Centennial for the Meyer-Overton rule:
anesthetics and receptors

by
Ueda I, Matsuki H.
Department of Anesthesia,
University of Utah School of Medicine,
Salt Lake City 84148, USA.
Masui. 2000 Feb;49(2):114-20


ABSTRACT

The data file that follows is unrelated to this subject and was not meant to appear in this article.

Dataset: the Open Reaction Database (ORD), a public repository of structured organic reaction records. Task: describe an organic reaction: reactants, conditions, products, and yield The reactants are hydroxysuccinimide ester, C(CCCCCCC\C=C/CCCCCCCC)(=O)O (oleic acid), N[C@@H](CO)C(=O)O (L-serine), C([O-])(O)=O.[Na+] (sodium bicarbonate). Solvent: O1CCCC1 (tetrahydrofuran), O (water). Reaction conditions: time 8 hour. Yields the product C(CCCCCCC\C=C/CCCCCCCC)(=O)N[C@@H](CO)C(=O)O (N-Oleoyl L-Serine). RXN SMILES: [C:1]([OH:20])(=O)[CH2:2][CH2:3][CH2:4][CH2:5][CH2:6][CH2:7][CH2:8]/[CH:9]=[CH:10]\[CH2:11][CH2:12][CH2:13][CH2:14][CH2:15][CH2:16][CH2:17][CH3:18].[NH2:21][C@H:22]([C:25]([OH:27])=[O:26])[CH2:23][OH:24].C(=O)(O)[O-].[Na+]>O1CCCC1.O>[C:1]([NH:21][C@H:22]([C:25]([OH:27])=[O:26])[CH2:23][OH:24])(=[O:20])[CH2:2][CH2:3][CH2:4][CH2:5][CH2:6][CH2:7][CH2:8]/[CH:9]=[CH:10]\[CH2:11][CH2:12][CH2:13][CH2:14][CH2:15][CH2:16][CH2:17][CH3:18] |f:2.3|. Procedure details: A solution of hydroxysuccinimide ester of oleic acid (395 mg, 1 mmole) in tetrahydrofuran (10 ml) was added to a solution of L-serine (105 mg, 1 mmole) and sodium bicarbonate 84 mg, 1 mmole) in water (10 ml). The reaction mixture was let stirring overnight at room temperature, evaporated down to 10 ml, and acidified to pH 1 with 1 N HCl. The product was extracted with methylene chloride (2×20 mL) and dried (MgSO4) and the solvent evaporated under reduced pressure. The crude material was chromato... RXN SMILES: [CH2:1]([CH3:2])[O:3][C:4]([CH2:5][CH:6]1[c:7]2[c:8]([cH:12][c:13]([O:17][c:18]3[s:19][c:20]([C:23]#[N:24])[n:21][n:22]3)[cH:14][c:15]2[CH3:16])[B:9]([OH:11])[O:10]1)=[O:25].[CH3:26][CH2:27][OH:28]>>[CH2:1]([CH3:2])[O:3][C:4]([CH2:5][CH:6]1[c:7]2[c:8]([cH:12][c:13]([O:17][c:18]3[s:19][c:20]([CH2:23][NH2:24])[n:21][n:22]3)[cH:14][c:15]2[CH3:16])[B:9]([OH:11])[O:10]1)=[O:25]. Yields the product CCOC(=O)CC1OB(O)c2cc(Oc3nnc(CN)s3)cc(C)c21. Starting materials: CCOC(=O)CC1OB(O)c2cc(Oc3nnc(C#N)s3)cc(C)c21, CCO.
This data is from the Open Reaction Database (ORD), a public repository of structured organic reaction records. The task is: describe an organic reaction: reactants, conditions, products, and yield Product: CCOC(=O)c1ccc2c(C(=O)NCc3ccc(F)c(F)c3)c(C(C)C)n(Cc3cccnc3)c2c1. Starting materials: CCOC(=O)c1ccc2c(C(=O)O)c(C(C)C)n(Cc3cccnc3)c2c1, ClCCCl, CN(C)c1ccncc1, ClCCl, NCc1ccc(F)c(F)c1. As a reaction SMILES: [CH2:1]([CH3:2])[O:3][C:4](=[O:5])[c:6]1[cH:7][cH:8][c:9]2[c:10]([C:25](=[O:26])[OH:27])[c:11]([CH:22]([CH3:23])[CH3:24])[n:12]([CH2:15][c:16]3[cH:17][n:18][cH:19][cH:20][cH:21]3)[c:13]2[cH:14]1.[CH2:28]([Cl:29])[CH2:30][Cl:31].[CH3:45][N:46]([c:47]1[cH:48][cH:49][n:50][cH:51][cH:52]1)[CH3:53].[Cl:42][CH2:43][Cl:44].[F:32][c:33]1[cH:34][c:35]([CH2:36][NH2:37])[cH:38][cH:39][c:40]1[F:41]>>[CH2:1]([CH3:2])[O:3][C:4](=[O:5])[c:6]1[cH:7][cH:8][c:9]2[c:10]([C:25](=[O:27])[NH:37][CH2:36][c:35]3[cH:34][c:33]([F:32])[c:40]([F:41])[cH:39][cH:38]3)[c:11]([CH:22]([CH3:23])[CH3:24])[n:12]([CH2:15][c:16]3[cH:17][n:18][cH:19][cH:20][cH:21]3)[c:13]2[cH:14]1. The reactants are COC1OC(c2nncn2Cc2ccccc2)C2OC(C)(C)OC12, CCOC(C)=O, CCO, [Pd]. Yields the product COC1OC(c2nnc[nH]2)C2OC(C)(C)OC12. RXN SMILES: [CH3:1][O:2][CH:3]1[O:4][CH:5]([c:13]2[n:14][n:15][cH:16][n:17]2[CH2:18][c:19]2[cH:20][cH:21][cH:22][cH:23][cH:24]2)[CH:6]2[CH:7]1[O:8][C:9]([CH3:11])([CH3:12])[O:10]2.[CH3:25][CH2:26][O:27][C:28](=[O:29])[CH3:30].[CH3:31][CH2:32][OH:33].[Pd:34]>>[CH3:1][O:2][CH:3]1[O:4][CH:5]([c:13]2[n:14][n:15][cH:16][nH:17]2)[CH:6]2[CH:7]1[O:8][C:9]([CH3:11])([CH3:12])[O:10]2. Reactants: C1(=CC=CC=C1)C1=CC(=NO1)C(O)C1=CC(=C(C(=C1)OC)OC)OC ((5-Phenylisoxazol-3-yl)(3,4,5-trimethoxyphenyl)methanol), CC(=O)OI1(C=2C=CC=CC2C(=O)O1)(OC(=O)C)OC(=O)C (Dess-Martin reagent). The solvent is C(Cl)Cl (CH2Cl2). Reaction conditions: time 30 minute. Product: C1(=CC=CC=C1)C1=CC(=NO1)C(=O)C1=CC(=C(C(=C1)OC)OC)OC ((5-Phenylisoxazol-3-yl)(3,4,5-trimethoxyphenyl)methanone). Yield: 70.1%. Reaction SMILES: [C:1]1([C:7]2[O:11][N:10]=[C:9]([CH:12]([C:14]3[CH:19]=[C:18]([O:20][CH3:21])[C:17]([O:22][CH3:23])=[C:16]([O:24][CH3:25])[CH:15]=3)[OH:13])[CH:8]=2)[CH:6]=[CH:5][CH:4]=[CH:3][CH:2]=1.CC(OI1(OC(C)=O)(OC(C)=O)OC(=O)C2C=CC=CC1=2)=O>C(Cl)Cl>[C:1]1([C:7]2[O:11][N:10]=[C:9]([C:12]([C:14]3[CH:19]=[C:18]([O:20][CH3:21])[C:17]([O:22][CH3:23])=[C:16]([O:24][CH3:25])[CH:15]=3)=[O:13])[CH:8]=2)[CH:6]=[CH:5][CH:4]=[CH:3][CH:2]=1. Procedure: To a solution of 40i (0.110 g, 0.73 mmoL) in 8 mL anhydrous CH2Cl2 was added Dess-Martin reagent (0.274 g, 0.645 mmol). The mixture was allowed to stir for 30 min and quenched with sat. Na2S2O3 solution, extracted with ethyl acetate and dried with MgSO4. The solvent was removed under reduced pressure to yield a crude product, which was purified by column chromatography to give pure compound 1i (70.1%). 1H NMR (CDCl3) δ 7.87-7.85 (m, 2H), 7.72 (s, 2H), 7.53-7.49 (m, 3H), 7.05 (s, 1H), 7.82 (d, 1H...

As a backlash to the dominance of lipid theories of anesthesia for almost a century, protein theories are prevalent at present. Lipid theories assume nonspecific interaction with membranes. Protein theories assume specific interaction with specific receptors in specific proteins. The Meyer-Overton rule does not specify the anesthetic action site to lipid membranes. The correlation between the olive oil solubility to the anesthetic potency means that the action sites have similar physical properties to olive oil. It does not discriminate between lipids and proteins. Olive oil is homogeneous (isotropic) liquid whereas membranes and proteins are structured (anisotropic). The physical properties of proteins and membranes are not uniform throughout the structure. The rule shows that the anesthetics bind multiple areas in nonspecific proteins and membranes. The diversity of anesthetic structures is difficult to reconcile with the idea that there is a specific receptor on specific proteins.
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